Lee Johnston in Bloomberg Law: Cox’s $1 Billion Copyright Loss


Haynes and Boone, LLP Partner Lee Johnston talked with Bloomberg Law about a $1 billion infringement award against Cox Communications Inc. that serves as a warning to other Internet service providers about the potential cost of not following copyright laws for third-party platforms.

Here is an excerpt:

The Dec. 19 verdict in the U.S. District Court for the Eastern District of Virginia awarded music industry companies nearly $100,000 for each of more than 10,000 that songs it said were willfully infringed. The court found internal Cox emails indicated the company disregarded its responsibilities under the Digital Millennium Copyright Act.

Cox said in a statement it will appeal the “unwarranted, unjust” and “egregious” verdict, which would go to the U.S. Court of Appeals for the Fourth Circuit. It said it doesn’t condone infringement, but “shouldn’t be held responsible for the bad actions of others.”

The company also said it was the first to develop “a graduated response system” for handling copyright notices that became a model for the record industry, and that it doesn’t profit from infringement.

But discovery uncovered “some bad emails that Cox couldn’t explain away,” intellectual property attorney Lee Johnston of Haynes and Boone, LLP said.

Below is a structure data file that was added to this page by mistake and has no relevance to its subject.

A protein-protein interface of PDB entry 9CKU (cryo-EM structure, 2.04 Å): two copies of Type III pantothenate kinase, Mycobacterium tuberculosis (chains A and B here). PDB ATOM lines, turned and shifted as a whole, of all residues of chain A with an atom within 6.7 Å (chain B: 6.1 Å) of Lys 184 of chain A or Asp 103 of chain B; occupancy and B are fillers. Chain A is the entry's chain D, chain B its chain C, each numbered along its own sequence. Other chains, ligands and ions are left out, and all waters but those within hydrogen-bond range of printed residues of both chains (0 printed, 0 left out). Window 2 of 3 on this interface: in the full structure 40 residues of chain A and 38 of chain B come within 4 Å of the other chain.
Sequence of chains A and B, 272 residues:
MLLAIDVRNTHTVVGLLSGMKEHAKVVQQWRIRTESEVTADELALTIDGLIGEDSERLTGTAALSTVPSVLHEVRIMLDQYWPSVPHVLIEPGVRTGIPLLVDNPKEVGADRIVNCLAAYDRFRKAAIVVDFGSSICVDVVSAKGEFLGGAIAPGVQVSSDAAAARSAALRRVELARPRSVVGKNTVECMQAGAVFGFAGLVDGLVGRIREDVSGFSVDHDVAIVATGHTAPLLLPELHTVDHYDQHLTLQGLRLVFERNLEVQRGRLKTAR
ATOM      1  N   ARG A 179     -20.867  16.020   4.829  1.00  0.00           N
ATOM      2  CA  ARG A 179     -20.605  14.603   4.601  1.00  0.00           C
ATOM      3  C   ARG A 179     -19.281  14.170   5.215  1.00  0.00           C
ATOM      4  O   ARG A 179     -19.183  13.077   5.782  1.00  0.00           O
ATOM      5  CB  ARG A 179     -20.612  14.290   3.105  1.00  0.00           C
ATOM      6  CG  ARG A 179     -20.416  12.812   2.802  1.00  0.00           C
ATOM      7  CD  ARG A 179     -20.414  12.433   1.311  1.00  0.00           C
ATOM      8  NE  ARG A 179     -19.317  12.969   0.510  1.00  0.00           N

“I think that the jury felt as though Cox was really trying to make some money off not vigorously or reasonably implementing its copyright piracy policy,” Johnston, who has represented telecommunications companies, said.

Even before the big verdicts against Cox, ISPs had been put on notice by decisions indicating ISPs can be liable for copyright infringement with no safe harbor if they fail to meet DCMA requirements, attorneys said. Platforms must quickly remove infringement brought to their attention and have a policy to terminate the services of repeat infringers, requirements Wilkens called “not particularly onerous.”

“Most have already had enough counseling to train up their people to do better with respect to having a policy and reasonably implementing it,” Johnston said. “But who knows what’s in their files?”

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